The euro zone is currently in chaos with the euro no longer being functional and order will only be restored by giving struggling member states their currency back, according to Matthew Lynn founder of Strategy Economics.
“The euro is already dead. It no longer meets most of the criteria of a working form of money,” he said in a research note published Wednesday.
Politicians in the euro zone have begun a round of this week in an attempt to find a solution to the crisis. Greek Prime Minister Antonis Samaras is holding talks with euro zone chief Jean-Claude Juncker on Wednesday to try and gain Greece more timeto deliver the terms agreed on their 130 billion euro ($162 billion) bailout.
Lynn believes that any progress made by European politicians is irrelevant as the euro has already turned into a “zombie currency”.
He says countries can no longer use the single currency for imports meaning it is effectively ceasing to act like money.
“There are already reports that oil traders don't want to supply clients in Greece,” Lynn said.
“Why not? Because in six months’ time when payment falls due they may not get paid in the currency the deal was struck in – but one worth much less.”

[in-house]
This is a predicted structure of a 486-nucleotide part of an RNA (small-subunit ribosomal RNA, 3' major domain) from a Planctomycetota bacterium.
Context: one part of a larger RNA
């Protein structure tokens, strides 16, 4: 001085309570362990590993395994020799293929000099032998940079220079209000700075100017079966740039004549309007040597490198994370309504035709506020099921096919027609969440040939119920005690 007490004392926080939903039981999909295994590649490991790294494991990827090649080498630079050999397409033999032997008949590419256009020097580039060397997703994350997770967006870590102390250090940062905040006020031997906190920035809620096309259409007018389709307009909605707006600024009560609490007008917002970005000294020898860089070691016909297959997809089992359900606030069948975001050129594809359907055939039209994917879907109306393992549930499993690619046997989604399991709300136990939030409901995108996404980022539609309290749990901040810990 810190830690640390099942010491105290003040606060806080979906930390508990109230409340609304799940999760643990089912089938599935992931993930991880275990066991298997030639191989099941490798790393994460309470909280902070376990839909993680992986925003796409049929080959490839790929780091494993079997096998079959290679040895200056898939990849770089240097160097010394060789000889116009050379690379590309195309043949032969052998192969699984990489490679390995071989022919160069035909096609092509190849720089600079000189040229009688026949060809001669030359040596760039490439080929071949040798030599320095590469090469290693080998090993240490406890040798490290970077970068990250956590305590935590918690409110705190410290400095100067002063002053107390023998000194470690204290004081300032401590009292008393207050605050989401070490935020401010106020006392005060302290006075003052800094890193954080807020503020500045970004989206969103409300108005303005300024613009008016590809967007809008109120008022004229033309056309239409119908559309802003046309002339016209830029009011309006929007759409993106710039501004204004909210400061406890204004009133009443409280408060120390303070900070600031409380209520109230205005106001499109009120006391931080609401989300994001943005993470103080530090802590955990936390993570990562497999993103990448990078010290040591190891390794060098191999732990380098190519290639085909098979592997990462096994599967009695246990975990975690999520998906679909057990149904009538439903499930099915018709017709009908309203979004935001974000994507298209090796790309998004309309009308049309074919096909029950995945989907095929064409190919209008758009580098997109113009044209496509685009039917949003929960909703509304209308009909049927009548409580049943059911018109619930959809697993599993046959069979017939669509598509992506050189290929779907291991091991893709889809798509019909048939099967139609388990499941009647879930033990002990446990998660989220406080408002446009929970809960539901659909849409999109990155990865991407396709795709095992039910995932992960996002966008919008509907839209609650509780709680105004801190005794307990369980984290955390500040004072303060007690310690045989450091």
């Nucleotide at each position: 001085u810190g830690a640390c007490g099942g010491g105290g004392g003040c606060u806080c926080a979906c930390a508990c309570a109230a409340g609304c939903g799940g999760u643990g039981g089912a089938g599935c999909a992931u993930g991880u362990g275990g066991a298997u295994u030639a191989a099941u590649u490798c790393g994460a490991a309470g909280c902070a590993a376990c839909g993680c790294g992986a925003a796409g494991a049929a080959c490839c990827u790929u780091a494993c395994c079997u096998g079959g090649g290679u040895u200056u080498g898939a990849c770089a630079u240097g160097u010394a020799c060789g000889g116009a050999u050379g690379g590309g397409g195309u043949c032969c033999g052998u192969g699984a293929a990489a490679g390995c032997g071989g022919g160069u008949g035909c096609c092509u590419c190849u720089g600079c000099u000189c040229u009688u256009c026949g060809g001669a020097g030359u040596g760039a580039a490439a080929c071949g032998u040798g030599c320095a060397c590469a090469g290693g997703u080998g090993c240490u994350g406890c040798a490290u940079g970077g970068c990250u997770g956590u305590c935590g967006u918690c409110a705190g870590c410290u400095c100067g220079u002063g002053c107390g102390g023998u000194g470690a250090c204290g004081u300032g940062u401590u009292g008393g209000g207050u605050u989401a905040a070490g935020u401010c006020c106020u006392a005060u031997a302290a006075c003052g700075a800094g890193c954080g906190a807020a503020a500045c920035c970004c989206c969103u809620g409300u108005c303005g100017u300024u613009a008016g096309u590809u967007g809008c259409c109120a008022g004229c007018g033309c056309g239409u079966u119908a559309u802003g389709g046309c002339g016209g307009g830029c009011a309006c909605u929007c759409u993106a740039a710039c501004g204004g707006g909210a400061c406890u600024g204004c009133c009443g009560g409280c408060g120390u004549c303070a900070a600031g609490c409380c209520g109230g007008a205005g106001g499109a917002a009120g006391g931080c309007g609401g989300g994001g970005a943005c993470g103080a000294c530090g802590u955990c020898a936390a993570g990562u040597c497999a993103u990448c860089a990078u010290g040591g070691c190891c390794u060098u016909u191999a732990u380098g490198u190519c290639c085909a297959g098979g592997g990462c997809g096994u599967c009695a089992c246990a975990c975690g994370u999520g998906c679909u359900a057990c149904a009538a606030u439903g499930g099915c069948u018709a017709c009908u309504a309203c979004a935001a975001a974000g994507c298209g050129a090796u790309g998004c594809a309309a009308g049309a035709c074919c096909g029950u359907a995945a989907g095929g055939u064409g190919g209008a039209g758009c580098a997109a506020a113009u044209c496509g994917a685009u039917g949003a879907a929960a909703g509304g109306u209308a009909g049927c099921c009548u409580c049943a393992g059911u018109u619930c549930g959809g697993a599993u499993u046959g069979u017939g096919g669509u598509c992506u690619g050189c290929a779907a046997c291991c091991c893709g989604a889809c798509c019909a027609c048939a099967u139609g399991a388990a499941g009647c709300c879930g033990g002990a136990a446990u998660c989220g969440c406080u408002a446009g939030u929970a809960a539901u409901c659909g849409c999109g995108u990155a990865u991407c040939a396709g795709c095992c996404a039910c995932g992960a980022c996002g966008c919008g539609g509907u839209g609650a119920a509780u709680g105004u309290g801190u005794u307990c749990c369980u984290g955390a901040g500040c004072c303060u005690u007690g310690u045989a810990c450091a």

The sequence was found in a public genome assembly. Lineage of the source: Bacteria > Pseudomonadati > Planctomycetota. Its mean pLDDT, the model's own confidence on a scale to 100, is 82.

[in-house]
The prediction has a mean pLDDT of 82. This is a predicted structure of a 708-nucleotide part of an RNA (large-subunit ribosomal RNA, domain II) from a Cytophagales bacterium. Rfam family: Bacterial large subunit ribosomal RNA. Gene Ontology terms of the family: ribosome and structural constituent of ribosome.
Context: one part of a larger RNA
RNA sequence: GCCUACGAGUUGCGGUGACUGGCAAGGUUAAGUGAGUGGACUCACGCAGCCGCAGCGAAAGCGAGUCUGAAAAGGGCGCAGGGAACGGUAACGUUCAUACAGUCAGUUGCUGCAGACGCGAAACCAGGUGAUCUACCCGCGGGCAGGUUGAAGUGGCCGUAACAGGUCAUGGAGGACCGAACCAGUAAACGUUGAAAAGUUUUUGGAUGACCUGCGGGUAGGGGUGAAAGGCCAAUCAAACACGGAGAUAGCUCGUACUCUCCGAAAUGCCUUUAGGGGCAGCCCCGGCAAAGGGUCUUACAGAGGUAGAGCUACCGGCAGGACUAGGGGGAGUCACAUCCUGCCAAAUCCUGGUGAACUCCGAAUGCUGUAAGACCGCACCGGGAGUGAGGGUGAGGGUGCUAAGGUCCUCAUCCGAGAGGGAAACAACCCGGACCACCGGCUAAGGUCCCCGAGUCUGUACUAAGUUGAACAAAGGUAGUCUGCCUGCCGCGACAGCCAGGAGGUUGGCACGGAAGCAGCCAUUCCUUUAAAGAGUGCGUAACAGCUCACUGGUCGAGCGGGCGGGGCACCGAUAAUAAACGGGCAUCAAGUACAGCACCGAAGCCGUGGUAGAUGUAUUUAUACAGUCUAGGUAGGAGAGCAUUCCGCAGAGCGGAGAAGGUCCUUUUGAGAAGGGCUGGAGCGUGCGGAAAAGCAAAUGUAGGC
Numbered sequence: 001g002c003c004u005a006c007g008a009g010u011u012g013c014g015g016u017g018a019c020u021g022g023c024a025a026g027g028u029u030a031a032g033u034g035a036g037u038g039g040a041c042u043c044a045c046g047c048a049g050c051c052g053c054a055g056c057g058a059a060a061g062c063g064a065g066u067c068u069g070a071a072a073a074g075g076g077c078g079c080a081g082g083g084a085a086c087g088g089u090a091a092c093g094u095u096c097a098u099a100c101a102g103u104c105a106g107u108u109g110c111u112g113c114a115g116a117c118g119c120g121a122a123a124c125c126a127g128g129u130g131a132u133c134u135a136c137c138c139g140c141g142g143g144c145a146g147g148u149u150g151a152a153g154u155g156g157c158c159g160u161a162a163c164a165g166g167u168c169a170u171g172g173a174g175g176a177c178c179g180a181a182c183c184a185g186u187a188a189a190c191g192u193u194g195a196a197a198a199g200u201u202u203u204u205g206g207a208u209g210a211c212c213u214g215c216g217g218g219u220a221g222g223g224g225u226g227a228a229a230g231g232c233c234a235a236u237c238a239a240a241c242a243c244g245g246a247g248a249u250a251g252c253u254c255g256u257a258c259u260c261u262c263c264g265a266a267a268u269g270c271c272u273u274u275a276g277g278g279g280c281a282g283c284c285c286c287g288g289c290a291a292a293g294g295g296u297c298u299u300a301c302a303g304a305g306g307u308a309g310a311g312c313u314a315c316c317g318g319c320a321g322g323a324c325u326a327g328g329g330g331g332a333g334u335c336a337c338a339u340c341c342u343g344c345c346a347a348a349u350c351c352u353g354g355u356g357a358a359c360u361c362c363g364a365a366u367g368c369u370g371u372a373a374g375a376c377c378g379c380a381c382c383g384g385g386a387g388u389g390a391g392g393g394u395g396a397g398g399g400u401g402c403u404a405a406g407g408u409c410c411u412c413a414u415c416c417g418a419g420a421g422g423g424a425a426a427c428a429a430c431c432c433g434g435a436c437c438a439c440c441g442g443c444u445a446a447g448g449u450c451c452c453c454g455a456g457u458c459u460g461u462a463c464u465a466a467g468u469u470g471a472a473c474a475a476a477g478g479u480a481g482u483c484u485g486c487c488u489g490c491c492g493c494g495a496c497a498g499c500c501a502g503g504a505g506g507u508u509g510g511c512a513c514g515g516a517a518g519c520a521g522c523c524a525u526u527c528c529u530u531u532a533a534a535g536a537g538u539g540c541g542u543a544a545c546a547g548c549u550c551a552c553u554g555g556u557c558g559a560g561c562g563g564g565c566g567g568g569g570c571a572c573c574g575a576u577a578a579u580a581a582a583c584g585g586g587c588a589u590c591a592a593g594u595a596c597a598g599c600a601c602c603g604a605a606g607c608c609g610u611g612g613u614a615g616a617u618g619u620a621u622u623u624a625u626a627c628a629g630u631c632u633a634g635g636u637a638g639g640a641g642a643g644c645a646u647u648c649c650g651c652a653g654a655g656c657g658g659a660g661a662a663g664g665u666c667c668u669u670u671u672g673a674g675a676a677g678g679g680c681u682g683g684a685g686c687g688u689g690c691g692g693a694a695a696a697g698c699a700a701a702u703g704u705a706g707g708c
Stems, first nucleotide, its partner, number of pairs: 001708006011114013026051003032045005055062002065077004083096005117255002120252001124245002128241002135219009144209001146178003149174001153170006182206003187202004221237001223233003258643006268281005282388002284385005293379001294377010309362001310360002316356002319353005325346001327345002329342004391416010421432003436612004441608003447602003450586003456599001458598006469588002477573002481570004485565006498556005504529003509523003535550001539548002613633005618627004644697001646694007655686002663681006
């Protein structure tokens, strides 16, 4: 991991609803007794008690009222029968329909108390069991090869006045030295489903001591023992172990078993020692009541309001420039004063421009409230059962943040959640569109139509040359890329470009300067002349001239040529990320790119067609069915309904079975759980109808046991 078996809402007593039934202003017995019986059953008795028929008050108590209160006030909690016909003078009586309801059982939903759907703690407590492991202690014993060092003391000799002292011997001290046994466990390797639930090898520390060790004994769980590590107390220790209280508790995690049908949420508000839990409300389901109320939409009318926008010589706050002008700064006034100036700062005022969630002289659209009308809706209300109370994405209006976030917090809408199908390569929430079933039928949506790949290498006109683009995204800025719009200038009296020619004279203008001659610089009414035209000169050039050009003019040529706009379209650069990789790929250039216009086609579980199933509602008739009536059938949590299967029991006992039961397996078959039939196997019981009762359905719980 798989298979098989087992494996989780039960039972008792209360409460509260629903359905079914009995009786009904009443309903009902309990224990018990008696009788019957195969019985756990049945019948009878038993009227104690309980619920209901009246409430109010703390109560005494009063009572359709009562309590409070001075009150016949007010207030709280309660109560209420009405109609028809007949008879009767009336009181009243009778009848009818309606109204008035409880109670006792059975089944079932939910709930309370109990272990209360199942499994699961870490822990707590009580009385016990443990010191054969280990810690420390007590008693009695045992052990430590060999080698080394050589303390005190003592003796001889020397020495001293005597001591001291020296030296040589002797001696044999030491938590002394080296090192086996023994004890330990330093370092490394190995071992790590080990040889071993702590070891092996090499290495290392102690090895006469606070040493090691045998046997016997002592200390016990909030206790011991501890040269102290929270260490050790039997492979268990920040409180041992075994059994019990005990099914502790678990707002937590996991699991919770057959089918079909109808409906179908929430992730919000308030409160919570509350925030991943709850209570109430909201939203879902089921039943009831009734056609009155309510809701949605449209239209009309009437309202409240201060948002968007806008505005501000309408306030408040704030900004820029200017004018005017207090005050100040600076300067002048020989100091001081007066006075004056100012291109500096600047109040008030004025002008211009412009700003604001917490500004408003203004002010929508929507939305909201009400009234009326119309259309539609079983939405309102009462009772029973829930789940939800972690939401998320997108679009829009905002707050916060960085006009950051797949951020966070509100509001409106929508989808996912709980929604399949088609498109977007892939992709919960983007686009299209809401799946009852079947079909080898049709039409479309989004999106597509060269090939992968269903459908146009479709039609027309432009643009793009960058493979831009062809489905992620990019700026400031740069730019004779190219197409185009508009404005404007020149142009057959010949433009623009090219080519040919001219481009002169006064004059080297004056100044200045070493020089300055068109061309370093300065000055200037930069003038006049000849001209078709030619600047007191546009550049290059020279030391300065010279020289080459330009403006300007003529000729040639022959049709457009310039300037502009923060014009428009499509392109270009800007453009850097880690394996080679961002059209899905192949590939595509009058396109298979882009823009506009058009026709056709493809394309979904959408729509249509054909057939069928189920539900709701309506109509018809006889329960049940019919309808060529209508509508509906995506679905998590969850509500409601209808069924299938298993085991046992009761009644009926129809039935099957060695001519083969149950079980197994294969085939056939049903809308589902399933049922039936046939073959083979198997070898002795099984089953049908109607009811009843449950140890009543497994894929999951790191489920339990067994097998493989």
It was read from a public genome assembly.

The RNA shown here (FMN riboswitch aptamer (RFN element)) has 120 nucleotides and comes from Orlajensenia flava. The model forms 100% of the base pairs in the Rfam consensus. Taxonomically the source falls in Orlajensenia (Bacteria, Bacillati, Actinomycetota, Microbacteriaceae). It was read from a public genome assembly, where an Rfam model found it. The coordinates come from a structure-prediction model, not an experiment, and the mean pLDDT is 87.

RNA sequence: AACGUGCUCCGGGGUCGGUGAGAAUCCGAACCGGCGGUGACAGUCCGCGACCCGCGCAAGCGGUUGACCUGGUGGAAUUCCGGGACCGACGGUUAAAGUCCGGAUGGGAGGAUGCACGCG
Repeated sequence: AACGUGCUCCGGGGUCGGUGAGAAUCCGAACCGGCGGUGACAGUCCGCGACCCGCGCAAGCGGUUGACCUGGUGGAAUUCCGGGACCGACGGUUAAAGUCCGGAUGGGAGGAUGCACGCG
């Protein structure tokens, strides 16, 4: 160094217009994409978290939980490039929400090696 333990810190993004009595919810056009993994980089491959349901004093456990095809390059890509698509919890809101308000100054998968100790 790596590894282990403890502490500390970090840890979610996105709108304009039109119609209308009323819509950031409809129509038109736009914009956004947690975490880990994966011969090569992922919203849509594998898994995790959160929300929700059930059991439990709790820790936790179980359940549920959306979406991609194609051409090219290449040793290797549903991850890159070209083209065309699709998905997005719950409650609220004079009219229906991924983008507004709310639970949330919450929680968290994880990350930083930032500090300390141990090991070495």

Lynn says that wealthy European investors are fleeing the euro to safe-havens such as the London property market.
He warns that the euro is de-monetizing because trade has stopped flowing, investment has been postponed, output has declined and unemployment has begun to rise.
He suggests that peripheral member states with high bond yields should be allowed to leave the euro and predicts that their recovery would be swift if they were allowed to do so.
“Once countries such as Italy and Spain get their currencies back, there will be a very rapid improvement,” he says.
“Having any kind of functioning currency, even if it is one that has hugely depreciated in value, and doesn't have much respect in the currency markets, is a lot better than having no currency at all.”
Once weaker members have exited the euro zone, Lynn believes their equity markets will improve. He says the real question should be when investors should start buying European stocks again.
Matthew Lynn, and Strategy Economics, has no position on the euro.